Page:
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Social media too often is an outlet for negativity in sports – but also has the capacity for good. Towson head coach Rob Ambrose knows both sides of these communicative platforms.
“People seem to tell me how bad I am at my job in a lot of different ways,” Ambrose said with a laugh. “When they really want to get me, they can get me.”
The same immediate connectivity with which an overzealous spectator might pop off on game day has provided Ambrose, his family and members of the Towson staff means to make positive impacts on the community amid COVID-19 shutdowns.
Maryland has defied nationwide trends in the summer, its documented COVID-19 cases dropping significantly heading into July. But the state endured what Ambrose described as “scary and depressing” times in the spring.
Just before the scheduled date of the Tigers’ 2020 spring game — April 14 — a spike of 1,158 cases were recorded. At month’s end, a staggering 1,730 single-day positive COVID tests came back.
Ambrose heeded the call to pitch in around the community, citing this philosophy: “When everything’s hard,” he said, “look for the people who are helping; the people who run toward the chaos.
ANYONE IN THE TOWSON COMMUNITY-My family & I are available to pick up food, medicine or just run errands for the elderly, infirm or are just overrun with a house full of kids you want to keep safe at home. We take care of each other here. #Community message me if we can help— Rob Ambrose (@Coach_Ambrose) March 23, 2020
“My staff, my family, myself all had the same mindset: If people need help, we’re going to be there to provide it,” he continued. “If you need somebody to run errands, go shopping, get medicine, help around the house. Whatever we could do, it made them feel less hopeless; less alone.”
Finding those physical neighbors most in need began through the digital community — which, in itself, came the lesson that not all platforms are the same.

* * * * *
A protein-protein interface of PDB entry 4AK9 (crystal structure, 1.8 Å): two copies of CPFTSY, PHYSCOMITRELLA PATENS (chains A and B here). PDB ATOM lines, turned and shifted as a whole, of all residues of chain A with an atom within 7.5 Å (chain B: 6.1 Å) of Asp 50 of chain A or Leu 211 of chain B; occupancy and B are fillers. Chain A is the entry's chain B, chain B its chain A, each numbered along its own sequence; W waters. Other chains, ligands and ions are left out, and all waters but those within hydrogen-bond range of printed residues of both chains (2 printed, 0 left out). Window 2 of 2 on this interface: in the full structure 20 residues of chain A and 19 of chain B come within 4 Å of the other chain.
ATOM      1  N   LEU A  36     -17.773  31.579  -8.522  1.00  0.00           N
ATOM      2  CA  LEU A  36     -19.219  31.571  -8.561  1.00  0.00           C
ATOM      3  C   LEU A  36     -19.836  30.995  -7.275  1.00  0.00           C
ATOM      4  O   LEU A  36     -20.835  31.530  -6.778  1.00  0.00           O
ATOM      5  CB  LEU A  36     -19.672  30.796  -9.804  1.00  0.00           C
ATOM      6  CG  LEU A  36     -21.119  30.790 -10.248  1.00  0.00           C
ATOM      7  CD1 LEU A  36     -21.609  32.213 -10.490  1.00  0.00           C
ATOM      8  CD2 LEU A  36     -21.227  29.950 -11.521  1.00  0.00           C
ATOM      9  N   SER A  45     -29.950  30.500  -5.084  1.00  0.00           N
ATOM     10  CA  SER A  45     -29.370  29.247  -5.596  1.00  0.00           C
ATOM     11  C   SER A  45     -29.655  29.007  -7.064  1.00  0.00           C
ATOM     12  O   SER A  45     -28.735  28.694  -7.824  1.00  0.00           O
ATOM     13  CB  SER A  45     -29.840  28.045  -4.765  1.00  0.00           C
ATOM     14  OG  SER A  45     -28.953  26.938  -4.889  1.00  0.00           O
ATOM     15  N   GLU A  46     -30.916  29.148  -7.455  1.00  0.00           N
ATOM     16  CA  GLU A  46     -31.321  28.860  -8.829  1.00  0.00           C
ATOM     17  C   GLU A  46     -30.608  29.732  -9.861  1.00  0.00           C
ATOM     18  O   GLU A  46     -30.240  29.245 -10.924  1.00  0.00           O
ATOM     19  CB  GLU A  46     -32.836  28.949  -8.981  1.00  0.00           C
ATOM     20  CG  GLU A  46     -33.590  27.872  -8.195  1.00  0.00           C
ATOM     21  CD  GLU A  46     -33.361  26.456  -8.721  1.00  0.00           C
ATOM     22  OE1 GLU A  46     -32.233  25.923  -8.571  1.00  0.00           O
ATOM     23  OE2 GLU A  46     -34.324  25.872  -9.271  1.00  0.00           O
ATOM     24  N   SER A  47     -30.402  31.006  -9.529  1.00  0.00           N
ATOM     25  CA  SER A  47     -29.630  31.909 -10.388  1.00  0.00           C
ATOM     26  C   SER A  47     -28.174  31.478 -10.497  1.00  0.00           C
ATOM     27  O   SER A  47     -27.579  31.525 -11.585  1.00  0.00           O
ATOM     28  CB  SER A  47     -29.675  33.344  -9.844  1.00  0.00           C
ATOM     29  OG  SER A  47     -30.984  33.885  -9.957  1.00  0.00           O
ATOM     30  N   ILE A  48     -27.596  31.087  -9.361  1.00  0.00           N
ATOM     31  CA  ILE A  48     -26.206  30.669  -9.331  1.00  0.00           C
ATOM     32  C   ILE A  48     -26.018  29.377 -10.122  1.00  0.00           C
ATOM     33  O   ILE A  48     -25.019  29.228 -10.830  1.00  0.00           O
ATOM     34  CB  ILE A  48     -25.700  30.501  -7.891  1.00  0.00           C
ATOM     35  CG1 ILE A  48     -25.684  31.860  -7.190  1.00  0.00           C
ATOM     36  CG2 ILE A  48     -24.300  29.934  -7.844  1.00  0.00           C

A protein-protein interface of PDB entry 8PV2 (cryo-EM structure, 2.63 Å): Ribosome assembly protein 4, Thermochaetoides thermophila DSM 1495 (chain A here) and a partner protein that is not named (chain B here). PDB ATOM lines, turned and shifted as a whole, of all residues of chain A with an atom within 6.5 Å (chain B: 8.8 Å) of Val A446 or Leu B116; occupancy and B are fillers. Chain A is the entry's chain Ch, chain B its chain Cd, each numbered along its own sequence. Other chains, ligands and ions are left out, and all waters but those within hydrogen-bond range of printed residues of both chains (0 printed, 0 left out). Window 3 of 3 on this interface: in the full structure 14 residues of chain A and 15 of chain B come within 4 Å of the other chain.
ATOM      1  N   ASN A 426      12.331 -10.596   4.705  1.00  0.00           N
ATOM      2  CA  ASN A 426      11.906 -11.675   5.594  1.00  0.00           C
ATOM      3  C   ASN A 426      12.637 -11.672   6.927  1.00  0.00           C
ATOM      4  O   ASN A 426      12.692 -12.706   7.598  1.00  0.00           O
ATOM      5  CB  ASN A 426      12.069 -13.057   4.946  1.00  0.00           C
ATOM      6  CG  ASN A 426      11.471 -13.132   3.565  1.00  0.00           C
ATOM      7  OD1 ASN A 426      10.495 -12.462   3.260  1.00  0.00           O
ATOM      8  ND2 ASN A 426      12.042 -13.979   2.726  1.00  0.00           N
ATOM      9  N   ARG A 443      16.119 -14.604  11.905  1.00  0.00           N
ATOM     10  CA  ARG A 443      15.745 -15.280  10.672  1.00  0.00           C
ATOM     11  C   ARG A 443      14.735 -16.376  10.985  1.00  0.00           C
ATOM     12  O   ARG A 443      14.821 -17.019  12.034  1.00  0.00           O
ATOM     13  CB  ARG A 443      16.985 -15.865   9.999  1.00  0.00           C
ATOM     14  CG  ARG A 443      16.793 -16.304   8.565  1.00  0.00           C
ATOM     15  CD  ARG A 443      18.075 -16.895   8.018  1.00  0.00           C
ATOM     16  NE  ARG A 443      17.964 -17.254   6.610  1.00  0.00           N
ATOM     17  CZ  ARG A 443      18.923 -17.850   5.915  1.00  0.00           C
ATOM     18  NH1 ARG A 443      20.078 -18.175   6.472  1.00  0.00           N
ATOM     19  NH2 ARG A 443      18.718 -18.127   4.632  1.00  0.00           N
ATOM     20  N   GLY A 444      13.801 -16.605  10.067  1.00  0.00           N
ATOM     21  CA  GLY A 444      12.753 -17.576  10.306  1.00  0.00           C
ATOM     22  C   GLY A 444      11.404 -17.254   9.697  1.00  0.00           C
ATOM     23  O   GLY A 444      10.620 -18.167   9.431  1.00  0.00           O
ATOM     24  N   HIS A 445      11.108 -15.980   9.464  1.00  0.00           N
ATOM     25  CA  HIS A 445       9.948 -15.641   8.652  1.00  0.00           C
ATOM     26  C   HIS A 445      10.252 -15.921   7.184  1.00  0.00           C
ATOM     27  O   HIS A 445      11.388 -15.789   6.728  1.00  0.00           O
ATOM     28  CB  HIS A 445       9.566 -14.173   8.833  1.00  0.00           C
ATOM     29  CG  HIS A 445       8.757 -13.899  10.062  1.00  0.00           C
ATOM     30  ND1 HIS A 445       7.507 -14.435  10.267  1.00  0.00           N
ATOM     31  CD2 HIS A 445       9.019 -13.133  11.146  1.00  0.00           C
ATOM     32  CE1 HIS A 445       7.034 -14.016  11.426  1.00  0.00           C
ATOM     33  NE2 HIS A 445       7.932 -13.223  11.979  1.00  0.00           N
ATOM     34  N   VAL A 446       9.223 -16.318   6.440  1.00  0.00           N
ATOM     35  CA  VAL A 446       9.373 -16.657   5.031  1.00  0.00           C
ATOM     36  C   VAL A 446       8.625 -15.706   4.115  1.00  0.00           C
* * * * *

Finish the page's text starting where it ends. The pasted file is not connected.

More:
“I posted on every social media platform I could find,” Ambrose said. “My wife [Melissa] was the one who told me, ‘You know, the alum in California who loves Towson football; you can’t help him and he’s who sees you on [Twitter, etc.].’”
The solution came via the NextDoor app.
Ambrose, his family and the Towson staff used the local networking app tailored for localized interaction to find out what people needed.
With spring ball canceled, Towson coaches traded establishing and stopping runs for grocery and pharmacy runs. The kind of turf that commanded their attention wasn’t on the gridiron, but instead neighbors’ yards in need of care.
In turn, principles preached in football — qualities of leadership and building a familial atmosphere among people of different backgrounds — spread in the communities.
“The real warmth of that came from hearing other people talk about this, and then how they went about their life,” Ambrose explained. “I got, from people I knew, ‘I live three doors down from a lady who never comes out of her house, and she’s scared to death right now; why is it that you, who has no idea who she is, is doing this and I’m not?’ And it kind of [snowballed].
“The area where I live, I heard about people asking, ‘Hey, are you OK? Can I run some errands for you? Can I do something for you? Watching more people reach out to more people, either to give physical help of let them know they had the help if need, it’s a good thing. It’s a very good thing.”
What started through online social media became in-person societal positivity.